Linked lists are another important concept, as they are in the implementation of many data structures, in a variety of situations. As of yet, we’ve only used arrays to store collections of data. A linked list is another way to store data, but with a different set of advantages and disadvantages.
The main advantage of linked lists compared to arrays is that they have no set limit on capacity—the size can grow and shrink dynamically when data is added and removed. Conversely, to change the size of an array, one must reallocate, copy, and delete the array. Further, a linked list does not need to allocate a contiguous block of memory like an array does—making it much faster to initially construct.
However, there is also a significant disadvantage to linked lists: to access the data within them, your program must traverse a number of pointers. On the other hand, arrays, because they are stored in a contiguous block of memory, can retrieve data at any index in a short, constant amount of time.
Note — diagrams will be very helpful this lesson.
The basic component of a linked list is what’s called a node. A node is what it sounds like: it represents one item of the list and includes one piece of data. A node has two parts: the data and one or more pointers to other nodes.
The pointer sections of the nodes are what constitute the “links” of a linked list. Each node is linked to the next in the list by storing its address. With several nodes, the links create a chain. In this situation, if you don’t have access to the first node in the chain, you are not able to access one or more nodes. When you’re creating a linked list, you should always store a pointer to the “head,” or first node to prevent losing nodes and hence leaking memory.
Adding and Removing Nodes
That’s pretty much the entire basic concept of linked lists—though there are other types of linked lists that add more complications.
The fundamental operations on a linked list are, of course, adding and removing nodes. Suppose we have a “cursor” pointer to some node in our list. Adding a node after the cursor is extremely simple: have the new node point to the node after the cursor (newNode->next = cursor->next), then have the cursor point to your new node (cursor->next = new node). Removing a node after the cursor is similarly simple.
Remember that these examples are only one instance of an operation. Always consider the possible initial states of your list when implementing an operation, so that you don't, for example, accidentally try to delete off the end of the list. Image what you would need to do if you want to remove a node, but your cursor is pointing to the last node in your list.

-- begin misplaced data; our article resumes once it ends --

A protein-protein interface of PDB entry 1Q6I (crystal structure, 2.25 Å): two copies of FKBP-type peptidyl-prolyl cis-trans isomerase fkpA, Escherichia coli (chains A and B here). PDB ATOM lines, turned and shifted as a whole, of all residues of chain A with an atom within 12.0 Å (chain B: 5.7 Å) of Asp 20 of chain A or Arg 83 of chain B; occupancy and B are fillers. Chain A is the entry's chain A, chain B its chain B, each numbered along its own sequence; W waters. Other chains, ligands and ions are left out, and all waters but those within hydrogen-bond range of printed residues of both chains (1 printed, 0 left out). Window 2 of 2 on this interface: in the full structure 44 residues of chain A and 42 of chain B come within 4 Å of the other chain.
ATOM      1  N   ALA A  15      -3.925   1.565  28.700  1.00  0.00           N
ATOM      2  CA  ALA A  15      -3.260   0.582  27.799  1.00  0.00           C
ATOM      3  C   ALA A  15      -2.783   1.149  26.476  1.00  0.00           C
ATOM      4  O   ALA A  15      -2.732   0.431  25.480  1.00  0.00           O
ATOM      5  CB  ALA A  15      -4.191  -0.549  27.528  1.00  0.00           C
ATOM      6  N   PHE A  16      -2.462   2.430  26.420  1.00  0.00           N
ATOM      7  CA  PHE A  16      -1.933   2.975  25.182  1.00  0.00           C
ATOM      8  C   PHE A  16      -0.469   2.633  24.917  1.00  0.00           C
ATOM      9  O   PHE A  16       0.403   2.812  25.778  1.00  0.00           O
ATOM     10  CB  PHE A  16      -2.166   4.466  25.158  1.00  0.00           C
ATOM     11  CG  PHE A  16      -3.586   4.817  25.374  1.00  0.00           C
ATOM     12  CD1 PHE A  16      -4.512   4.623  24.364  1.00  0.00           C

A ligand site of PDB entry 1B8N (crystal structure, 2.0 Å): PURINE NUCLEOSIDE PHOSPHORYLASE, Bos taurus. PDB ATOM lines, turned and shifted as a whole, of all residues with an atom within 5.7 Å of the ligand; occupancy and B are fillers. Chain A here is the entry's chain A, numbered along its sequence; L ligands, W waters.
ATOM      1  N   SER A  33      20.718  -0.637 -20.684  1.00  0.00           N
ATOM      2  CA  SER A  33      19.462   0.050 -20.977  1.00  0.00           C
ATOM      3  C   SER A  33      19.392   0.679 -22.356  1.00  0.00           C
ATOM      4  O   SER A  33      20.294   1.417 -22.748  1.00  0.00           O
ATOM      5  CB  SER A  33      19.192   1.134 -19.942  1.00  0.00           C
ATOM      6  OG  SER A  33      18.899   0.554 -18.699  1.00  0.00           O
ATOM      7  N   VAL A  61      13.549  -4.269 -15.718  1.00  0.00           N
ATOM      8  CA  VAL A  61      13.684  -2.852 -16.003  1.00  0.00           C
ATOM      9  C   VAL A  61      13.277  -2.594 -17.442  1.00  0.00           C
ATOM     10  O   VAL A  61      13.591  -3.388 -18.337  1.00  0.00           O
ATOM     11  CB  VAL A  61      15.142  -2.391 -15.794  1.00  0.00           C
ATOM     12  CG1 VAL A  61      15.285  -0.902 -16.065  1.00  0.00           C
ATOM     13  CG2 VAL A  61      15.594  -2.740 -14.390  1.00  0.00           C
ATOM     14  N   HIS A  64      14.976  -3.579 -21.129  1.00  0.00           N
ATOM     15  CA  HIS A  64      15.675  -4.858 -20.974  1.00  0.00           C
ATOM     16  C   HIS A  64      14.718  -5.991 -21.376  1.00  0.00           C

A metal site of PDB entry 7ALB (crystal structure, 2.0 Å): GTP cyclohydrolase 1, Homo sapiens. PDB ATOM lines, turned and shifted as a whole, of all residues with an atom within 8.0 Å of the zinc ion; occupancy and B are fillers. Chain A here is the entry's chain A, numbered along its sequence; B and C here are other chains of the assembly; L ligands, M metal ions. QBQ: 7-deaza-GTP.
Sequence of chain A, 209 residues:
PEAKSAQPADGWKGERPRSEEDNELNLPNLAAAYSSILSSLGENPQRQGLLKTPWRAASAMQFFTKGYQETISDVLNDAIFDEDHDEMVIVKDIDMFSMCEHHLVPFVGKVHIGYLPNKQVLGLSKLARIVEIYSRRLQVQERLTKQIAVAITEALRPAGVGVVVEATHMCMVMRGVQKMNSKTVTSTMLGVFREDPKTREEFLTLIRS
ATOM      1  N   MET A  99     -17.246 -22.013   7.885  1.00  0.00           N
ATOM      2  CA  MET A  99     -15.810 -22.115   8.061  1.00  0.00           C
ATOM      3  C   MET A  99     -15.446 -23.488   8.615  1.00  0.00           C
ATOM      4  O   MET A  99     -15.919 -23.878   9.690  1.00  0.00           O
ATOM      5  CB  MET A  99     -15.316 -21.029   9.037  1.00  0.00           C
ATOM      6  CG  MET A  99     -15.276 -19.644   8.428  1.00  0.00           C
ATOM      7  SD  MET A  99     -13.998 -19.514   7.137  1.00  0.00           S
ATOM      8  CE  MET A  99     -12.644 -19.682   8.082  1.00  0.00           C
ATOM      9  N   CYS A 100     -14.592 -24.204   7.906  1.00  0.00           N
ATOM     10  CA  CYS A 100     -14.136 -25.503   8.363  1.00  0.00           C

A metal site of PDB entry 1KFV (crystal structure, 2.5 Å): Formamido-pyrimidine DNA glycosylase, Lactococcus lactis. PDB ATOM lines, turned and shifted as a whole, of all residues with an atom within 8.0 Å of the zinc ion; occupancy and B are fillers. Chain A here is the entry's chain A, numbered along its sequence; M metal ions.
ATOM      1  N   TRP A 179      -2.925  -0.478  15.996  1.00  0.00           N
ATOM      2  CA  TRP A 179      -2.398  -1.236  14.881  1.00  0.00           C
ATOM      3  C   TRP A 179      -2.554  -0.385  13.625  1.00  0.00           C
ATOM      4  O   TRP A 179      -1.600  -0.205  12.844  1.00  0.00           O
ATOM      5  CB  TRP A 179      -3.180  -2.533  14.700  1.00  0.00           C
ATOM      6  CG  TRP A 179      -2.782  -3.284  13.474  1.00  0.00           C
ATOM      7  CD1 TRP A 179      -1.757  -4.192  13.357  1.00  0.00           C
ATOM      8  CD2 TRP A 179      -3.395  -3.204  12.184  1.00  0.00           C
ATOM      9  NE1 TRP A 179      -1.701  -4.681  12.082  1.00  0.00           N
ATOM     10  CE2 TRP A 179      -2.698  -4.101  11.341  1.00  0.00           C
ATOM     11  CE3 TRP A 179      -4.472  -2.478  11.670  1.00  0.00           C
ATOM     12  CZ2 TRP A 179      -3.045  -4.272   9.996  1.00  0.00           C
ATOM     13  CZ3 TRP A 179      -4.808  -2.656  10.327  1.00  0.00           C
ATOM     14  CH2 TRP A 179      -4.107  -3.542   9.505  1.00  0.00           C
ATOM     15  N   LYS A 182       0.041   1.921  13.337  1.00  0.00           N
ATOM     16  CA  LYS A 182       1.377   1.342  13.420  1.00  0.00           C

These example operations are assuming a singly linked list.
Inserting a Node after the Cursor:
Removing a Node after the Cursor:
Again, there are many more situations than shown here. For example, what if you wanted to remove the node that the cursor is pointing to? What if you want to insert a node before the cursor? There are too many possibilities to go into great detail here—you can figure out what to do on your own.
Diagramming is extremely helpful! Drawing out processes like the ones above can make linked lists easy and intuitive to deal with.
Here's another example list operation: clearing all nodes. At some point, you’re always going to want to clear your linked list (destructor, etc.), and you don’t want to leak memory when doing so. Again, diagramming the process is a great idea.
Repeat this process to remove all nodes.
Other Types of Linked Lists
These examples have been diagrammed assuming a singly linked list. However, there are several other types you should be able to work with.
A list is singly linked if each node has one pointer to the next node in the chain. This is the simplest type of list. The end node should have “NULL” as the next node.
A circularly linked list is exactly the same as a singly linked list, except that the final node’s “next” node points back to the head of the list.
A doubly linked list is what it sounds like: each node has two pointers, one to the next node, and one to the previous node. This design makes traversing the list backwards way faster than a singly linked list (where you would have to traverse from the beginning), but comes at the cost of storing an extra pointer in each node.
You can also make a doubly linked list circular by having the first node point back to the last node and the last node point up to the first node.
Finally, there are linked trees. Trees can a bit more complicated to deal with, but are quite interesting. They’re also what they sound like: each node can have multiple “child” nodes and points back towards its “parent” node.